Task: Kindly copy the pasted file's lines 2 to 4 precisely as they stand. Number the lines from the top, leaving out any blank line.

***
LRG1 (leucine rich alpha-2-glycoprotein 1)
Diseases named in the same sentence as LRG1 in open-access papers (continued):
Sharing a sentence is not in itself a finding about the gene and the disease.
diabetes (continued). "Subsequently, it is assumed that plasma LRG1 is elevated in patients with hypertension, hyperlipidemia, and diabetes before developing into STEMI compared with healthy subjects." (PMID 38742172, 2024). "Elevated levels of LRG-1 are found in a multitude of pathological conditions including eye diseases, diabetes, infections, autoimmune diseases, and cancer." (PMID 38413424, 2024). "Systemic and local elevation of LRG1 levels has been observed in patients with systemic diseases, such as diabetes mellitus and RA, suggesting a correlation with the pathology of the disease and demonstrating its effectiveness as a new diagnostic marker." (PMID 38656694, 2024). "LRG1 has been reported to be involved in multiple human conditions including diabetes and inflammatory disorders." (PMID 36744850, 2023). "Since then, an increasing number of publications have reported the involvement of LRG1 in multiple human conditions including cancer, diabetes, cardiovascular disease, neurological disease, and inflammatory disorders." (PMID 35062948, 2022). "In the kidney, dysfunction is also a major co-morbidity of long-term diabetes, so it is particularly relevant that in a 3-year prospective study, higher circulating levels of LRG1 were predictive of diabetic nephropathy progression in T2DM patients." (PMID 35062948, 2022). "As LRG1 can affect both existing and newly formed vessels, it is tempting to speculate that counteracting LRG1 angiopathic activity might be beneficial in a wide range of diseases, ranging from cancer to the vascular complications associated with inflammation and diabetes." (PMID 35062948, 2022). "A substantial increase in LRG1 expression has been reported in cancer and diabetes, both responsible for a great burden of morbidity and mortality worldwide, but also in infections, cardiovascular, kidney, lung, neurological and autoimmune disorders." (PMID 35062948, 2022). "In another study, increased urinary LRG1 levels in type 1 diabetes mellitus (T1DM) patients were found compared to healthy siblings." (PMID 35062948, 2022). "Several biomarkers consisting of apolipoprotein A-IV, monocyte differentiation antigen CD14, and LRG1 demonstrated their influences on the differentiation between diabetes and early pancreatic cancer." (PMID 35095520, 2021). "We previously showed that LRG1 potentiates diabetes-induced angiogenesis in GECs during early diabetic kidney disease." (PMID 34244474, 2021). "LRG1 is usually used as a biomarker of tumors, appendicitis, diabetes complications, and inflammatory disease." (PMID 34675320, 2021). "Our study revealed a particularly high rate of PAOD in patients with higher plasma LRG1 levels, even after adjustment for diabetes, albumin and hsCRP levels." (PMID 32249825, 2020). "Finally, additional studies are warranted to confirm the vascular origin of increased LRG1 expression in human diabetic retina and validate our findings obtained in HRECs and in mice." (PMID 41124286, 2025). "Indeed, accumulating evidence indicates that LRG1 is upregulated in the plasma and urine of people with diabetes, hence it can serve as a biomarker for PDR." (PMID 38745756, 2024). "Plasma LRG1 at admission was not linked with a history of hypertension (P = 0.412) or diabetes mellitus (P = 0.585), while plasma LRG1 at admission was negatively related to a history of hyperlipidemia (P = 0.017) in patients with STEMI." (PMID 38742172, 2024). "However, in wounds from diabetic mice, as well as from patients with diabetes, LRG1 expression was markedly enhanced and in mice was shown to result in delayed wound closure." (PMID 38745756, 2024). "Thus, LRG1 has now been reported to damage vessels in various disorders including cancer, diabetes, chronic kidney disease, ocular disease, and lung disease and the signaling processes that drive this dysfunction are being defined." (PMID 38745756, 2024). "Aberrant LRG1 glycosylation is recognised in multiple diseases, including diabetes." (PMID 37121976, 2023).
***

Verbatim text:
Diseases named in the same sentence as LRG1 in open-access papers (continued):
Sharing a sentence is not in itself a finding about the gene and the disease.
diabetes (continued). "Subsequently, it is assumed that plasma LRG1 is elevated in patients with hypertension, hyperlipidemia, and diabetes before developing into STEMI compared with healthy subjects." (PMID 38742172, 2024). "Elevated levels of LRG-1 are found in a multitude of pathological conditions including eye diseases, diabetes, infections, autoimmune diseases, and cancer." (PMID 38413424, 2024). "Systemic and local elevation of LRG1 levels has been observed in patients with systemic diseases, such as diabetes mellitus and RA, suggesting a correlation with the pathology of the disease and demonstrating its effectiveness as a new diagnostic marker." (PMID 38656694, 2024). "LRG1 has been reported to be involved in multiple human conditions including diabetes and inflammatory disorders." (PMID 36744850, 2023). "Since then, an increasing number of publications have reported the involvement of LRG1 in multiple human conditions including cancer, diabetes, cardiovascular disease, neurological disease, and inflammatory disorders." (PMID 35062948, 2022). "In the kidney, dysfunction is also a major co-morbidity of long-term diabetes, so it is particularly relevant that in a 3-year prospective study, higher circulating levels of LRG1 were predictive of diabetic nephropathy progression in T2DM patients." (PMID 35062948, 2022). "As LRG1 can affect both existing and newly formed vessels, it is tempting to speculate that counteracting LRG1 angiopathic activity might be beneficial in a wide range of diseases, ranging from cancer to the vascular complications associated with inflammation and diabetes." (PMID 35062948, 2022). "A substantial increase in LRG1 expression has been reported in cancer and diabetes, both responsible for a great burden of morbidity and mortality worldwide, but also in infections, cardiovascular, kidney, lung, neurological and autoimmune disorders." (PMID 35062948, 2022). "In another study, increased urinary LRG1 levels in type 1 diabetes mellitus (T1DM) patients were found compared to healthy siblings." (PMID 35062948, 2022). "Several biomarkers consisting of apolipoprotein A-IV, monocyte differentiation antigen CD14, and LRG1 demonstrated their influences on the differentiation between diabetes and early pancreatic cancer." (PMID 35095520, 2021). "We previously showed that LRG1 potentiates diabetes-induced angiogenesis in GECs during early diabetic kidney disease." (PMID 34244474, 2021). "LRG1 is usually used as a biomarker of tumors, appendicitis, diabetes complications, and inflammatory disease." (PMID 34675320, 2021). "Our study revealed a particularly high rate of PAOD in patients with higher plasma LRG1 levels, even after adjustment for diabetes, albumin and hsCRP levels." (PMID 32249825, 2020). "Finally, additional studies are warranted to confirm the vascular origin of increased LRG1 expression in human diabetic retina and validate our findings obtained in HRECs and in mice." (PMID 41124286, 2025). "Indeed, accumulating evidence indicates that LRG1 is upregulated in the plasma and urine of people with diabetes, hence it can serve as a biomarker for PDR." (PMID 38745756, 2024). "Plasma LRG1 at admission was not linked with a history of hypertension (P = 0.412) or diabetes mellitus (P = 0.585), while plasma LRG1 at admission was negatively related to a history of hyperlipidemia (P = 0.017) in patients with STEMI." (PMID 38742172, 2024). "However, in wounds from diabetic mice, as well as from patients with diabetes, LRG1 expression was markedly enhanced and in mice was shown to result in delayed wound closure." (PMID 38745756, 2024). "Thus, LRG1 has now been reported to damage vessels in various disorders including cancer, diabetes, chronic kidney disease, ocular disease, and lung disease and the signaling processes that drive this dysfunction are being defined." (PMID 38745756, 2024). "Aberrant LRG1 glycosylation is recognised in multiple diseases, including diabetes." (PMID 37121976, 2023).